According to Douglas Thompson in The Hustlers (2007), Jack Warner's lawyer had been informed about "sensitive" documents that Waterfield had stolen along with the cash. So "potentially explosive" were these papers that pressure had been applied "at the highest level", and as a result Waterfield was freed and the order for him to repay the stolen money was rescinded.

After his release Waterfield bought a manor on the Dorset-Wiltshire border and became a keen rider to hounds with the South and West Wilts Hunt. Back in London he returned to the Chelsea social scene, cruising the King's Road in his Bentley and hosting parties frequented by, among others, Stephen Ward, the society osteopath, who turned up with Mandy Rice-Davies and Christine Keeler. In 2001 Waterfield would sell a collection of portraits by Ward, who had committed suicide in 1963, including studies of Keeler and a naked Rice-Davies and a pornographic sketch, which he claimed to have bought to protect a friend.

By the late 1960s Waterfield was ready for a new venture. By his own account was given an idea by the society lawyer Lord Goodman, who had been impressed by a sex manual Waterfield had published under the nom de plume Terence Hendrickson and "wondered if I could do the same with goods aimed at the woman's market".

In 1970 he opened the first Ann Summers sex shop near Marble Arch, naming the enterprise after a former girlfriend who was working as manager of his Dorset estate. He felt that his own name and notoriety might be bad for business.

The ex-girlfriend (Annice Summers) agreed to help with the new venture and for 12 months Ann Summers and "her" shops - a riot of multicoloured plastic "massagers", exotic lotions and inflatable partners (puncture repair kit extra) - were a sensation. In the face of horrified opposition from church groups and councils, the "convent-educated" Ann became famous as the standard-bearer for the sexual revolution. In 1971 the London Evening Standard named her Woman of the Year.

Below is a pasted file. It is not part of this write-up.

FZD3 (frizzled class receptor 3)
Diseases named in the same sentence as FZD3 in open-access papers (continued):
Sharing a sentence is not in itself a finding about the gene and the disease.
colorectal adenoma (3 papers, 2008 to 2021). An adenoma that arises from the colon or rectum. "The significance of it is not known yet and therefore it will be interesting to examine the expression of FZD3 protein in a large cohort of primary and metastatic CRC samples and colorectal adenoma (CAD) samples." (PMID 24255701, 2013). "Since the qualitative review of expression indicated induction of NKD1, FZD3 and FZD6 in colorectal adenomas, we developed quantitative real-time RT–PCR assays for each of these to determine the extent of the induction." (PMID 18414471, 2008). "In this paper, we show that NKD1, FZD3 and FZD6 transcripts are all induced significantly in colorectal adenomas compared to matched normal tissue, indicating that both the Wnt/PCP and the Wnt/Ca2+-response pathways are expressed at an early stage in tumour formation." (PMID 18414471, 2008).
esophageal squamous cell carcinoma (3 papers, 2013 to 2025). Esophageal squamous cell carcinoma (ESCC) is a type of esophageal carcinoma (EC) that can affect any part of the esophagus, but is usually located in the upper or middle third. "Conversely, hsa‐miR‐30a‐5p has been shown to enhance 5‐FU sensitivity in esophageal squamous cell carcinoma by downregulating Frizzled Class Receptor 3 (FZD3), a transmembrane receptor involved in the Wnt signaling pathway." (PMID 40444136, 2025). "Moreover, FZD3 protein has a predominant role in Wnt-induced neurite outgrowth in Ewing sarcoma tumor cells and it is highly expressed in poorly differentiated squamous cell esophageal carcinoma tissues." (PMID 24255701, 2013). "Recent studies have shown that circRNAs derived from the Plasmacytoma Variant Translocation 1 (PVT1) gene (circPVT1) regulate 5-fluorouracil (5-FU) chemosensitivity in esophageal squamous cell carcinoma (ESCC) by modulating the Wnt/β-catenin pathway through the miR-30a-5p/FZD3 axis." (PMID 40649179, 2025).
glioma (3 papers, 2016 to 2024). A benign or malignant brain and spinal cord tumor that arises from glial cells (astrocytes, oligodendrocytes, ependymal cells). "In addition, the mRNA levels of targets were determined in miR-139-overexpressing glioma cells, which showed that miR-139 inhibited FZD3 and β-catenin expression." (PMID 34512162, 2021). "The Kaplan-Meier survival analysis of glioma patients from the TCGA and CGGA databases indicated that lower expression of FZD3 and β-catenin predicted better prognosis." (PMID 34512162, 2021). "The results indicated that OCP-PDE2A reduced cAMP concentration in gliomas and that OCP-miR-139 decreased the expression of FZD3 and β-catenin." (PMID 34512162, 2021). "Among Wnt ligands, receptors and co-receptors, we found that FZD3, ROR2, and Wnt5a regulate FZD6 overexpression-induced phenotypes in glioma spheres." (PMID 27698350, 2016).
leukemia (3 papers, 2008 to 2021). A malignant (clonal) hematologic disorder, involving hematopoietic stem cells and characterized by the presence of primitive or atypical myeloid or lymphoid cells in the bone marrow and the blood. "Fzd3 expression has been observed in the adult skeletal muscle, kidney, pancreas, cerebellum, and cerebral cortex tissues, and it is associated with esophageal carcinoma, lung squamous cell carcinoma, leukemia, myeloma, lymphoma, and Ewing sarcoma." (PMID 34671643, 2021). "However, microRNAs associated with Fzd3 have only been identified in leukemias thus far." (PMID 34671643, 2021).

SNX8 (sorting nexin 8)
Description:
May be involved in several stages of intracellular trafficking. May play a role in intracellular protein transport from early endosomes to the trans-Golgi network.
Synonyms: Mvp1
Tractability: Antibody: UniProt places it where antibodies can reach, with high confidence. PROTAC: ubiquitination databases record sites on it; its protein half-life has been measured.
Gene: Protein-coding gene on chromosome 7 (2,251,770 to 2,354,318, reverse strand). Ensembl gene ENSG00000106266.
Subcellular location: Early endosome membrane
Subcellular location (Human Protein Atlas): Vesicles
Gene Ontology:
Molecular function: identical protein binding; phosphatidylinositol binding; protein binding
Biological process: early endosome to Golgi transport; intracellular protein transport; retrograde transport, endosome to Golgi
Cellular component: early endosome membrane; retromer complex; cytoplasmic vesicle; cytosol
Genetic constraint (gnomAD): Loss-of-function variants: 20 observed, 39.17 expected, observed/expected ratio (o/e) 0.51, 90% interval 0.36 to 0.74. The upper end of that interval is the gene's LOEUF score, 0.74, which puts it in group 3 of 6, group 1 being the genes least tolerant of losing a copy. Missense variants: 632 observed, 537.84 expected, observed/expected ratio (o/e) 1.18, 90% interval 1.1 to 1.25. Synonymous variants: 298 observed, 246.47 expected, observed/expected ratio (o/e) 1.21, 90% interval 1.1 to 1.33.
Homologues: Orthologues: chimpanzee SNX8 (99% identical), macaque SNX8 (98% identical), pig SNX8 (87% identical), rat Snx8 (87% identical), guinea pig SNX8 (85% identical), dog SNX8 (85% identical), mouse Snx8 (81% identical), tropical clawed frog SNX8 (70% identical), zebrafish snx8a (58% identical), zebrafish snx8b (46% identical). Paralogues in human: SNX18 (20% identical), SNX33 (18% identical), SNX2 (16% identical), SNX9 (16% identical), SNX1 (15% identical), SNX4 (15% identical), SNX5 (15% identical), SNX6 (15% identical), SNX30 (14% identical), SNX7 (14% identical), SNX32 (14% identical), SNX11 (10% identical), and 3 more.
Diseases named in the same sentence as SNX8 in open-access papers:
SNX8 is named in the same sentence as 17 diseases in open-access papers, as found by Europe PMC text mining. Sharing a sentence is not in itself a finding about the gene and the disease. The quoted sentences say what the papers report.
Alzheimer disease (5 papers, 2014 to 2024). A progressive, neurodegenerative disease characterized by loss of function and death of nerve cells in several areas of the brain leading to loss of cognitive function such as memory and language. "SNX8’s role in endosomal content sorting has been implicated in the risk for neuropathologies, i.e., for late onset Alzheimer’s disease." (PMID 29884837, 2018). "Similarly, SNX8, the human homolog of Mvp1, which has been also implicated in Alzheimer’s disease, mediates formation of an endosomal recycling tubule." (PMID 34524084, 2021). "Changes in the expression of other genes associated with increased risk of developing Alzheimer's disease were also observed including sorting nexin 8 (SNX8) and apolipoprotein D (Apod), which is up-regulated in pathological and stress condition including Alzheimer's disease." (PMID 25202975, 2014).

But later the same year she resigned, saying that she had become concerned about some of the products sold under her name, as well as the fact that the financial rewards Waterfield had promised had not materialised. She went on to spill the beans - revealing that she had simply been a front person for the enterprise while Waterfield had been the brains. "It was disastrous for the business," Waterfield said. "Until then it was perceived as being naughty-but-nice. Her revelation condemned the Ann Summers shops to seediness." A postal strike did not help, either.

The name was resurrected later that year by the Gold brothers, soft porn and property tycoons who turned it into a high-street chain. Waterfield went on to fall out with the Golds and in 2013 lodged a High Court claim for more than £500,000 in damages, alleging that he had been defamed in Please Let it Stop, the 2008 autobiography of Jacqueline Gold, the chief executive of Ann Summers, who, he claimed, had suggested that he had had an "adulterous relationship" with Princess Margaret and was in the habit of illegally landing his helicopter in Hyde Park.

In 1972 he married Penny Brahms, a model and actress who had co-starred with Joanna Lumley in the 1971 sex comedy Games That Lovers Play, and with whom he had a daughter, although the marriage did not last. In 1976 he proposed a Miss Topless World beauty pageant, which did not, in the end, come off.

A friend recalled that Waterfield, a "restless spirit", had a somewhat cavalier attitude to banks and when he was short of funds had a habit of "evaporating" into thin air. For a time he lived in Australia. In 2000 the Daily Mail reported that he had "eschewed his natural milieu of a flat in Chelsea's Kings Road to pursue the life of a 'tax exile' near Dublin".

"At first," the paper reported, "he denied he was Dandy Kim. But very few 70-year- olds sport shoulder-length white hair, tight jeans, denim shirt, suede boots and cut-glass accents." Later he moved back to London.

His daughter survives him.

© Telegraph

Sunday Independent